Short rolls can have a big impact.

“Love Lost and Found” is a collection of several short films that warmed the hearts of the Port Townsend Film Festival crew. Appropriate topic for the title, heartwarming and only costs $ 15 to feel better than what you have all year round.

Girl Power is the force behind the small but mighty selection of “Go Gurrls!” The story of Marlie, a symbol of resilience and vigor, is included. She was born with an aggressive brain tumor and spent her early years in the hospital. Today, 7-year-old Marlie insists she eats mutton in her free time.

If you like random surprises, “Jane’s Favs” is a sure-fire victory. Director of the festival’s programming, Jane Julian could not let go of these seven short documentaries. Old-fashioned goodness is what binds highly unlikely chords together. Each is a little gem without a wasted minute.

Cinematic excellence and unique perspectives merge into “Pot-pourri,” a handful of notable short films, including a ship story (that’s Port Townsend, after all). Once the pride of a fleet of North Sea trawlers, “The Annie” struggles to survive in a wave of apathy and neglect. When tragedy threatens their future, the crew strive to define not only themselves, but their way of life as well.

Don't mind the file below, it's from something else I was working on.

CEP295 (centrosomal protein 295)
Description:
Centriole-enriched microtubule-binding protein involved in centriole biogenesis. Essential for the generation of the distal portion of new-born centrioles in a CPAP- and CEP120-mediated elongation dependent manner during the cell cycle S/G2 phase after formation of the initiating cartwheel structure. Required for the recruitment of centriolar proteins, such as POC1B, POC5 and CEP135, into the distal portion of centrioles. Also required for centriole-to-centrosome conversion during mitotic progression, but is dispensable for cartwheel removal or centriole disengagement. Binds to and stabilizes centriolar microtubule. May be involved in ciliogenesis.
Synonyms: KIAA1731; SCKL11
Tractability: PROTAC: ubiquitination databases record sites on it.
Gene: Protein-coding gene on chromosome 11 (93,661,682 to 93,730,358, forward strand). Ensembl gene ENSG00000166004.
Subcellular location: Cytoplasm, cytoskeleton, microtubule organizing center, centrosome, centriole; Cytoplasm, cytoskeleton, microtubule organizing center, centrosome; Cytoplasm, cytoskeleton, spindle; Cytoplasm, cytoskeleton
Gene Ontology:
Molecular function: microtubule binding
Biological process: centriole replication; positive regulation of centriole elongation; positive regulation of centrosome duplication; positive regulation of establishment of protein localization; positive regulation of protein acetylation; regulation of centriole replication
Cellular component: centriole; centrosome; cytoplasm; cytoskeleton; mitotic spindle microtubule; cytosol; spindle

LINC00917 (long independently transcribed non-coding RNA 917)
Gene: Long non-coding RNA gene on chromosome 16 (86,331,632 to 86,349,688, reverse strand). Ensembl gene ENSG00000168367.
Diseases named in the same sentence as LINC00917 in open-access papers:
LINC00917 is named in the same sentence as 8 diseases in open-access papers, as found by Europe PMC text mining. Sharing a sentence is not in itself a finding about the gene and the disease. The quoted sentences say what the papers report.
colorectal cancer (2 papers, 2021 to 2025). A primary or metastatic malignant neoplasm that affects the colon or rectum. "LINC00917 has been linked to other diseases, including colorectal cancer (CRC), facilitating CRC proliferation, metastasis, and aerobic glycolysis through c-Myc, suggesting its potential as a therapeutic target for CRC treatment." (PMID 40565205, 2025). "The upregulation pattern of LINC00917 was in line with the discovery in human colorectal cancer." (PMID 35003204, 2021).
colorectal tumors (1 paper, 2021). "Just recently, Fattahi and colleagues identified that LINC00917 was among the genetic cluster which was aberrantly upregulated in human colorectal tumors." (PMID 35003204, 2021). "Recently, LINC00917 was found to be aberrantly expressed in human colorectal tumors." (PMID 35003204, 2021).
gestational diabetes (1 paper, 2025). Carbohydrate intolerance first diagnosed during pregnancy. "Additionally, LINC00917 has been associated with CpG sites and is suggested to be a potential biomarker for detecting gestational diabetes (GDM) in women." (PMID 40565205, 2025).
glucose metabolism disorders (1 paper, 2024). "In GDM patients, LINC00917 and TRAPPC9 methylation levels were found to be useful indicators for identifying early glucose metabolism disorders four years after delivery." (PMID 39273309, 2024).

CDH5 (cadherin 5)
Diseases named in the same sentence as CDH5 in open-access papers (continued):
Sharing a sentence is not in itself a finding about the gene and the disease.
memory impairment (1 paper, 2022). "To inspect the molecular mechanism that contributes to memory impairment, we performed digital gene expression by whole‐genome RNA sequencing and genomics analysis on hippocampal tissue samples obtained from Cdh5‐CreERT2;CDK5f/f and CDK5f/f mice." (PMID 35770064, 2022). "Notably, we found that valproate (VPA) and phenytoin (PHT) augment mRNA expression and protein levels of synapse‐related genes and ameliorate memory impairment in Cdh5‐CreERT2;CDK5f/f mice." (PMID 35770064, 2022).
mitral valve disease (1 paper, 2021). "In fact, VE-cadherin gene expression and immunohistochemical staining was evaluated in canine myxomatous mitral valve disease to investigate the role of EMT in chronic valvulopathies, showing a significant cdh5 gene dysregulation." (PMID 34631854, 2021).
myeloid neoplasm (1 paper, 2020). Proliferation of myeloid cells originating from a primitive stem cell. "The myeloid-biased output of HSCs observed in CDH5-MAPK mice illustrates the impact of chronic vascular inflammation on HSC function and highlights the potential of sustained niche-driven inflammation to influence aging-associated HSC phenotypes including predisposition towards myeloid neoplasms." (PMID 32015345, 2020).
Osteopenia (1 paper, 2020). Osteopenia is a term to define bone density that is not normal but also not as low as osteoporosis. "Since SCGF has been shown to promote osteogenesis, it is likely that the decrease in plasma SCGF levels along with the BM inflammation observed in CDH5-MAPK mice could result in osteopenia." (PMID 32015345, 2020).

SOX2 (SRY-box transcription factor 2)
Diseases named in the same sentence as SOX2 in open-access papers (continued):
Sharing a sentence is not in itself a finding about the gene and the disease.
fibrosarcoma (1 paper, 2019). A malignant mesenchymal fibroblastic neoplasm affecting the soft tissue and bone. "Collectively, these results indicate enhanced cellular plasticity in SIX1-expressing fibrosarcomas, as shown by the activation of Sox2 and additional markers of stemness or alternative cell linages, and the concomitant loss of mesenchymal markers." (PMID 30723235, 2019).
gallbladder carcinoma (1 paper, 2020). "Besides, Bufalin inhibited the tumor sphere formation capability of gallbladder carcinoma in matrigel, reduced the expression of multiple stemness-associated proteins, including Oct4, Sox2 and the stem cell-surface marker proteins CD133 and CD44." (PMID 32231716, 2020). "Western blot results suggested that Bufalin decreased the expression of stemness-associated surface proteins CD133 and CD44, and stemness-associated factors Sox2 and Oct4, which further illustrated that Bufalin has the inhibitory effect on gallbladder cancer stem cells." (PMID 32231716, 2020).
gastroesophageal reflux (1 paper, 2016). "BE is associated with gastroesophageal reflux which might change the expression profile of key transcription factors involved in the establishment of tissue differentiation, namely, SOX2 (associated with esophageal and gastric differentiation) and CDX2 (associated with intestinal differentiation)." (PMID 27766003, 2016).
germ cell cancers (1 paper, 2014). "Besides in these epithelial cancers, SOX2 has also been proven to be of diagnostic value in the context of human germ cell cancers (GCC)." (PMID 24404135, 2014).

What to do with these 30- to 40-minute films? Well, sit back and watch three in a row, watch one and take a break for dinner, hop on the elliptical with your favorite characters… Travel from Germany, Spain, London and venture with it the “Be Inspired” collection of shorts.


Here’s the scoop on some satisfying selections for each palette.

Take a trip to Germany and meet Wanda, a 35-year-old caregiver for 70-year-old Joseph at her family villa by the lake. The work is poorly paid, but Wanda needs money for her own family in Poland. The tranquility of Swiss Lake is juxtaposed with what goes on inside the wealthy residence, revealing a tangle of relationships. Unexpected little news boils everything simmering just below the surface. “My Wonderful Wanda” is filmed in German and lasts 111 minutes. Bonus: it features a beautiful cow carrying two children on its back!

Stream “Till the End” in English, Icelandic or Portuguese. Paulo is on vacation in Iceland when he finds out that the world is ending in a few days. Unable to return home, he finds himself stranded in a small village where he spends his days wandering, forging his last human relationships. The film includes an interview with filmmakers.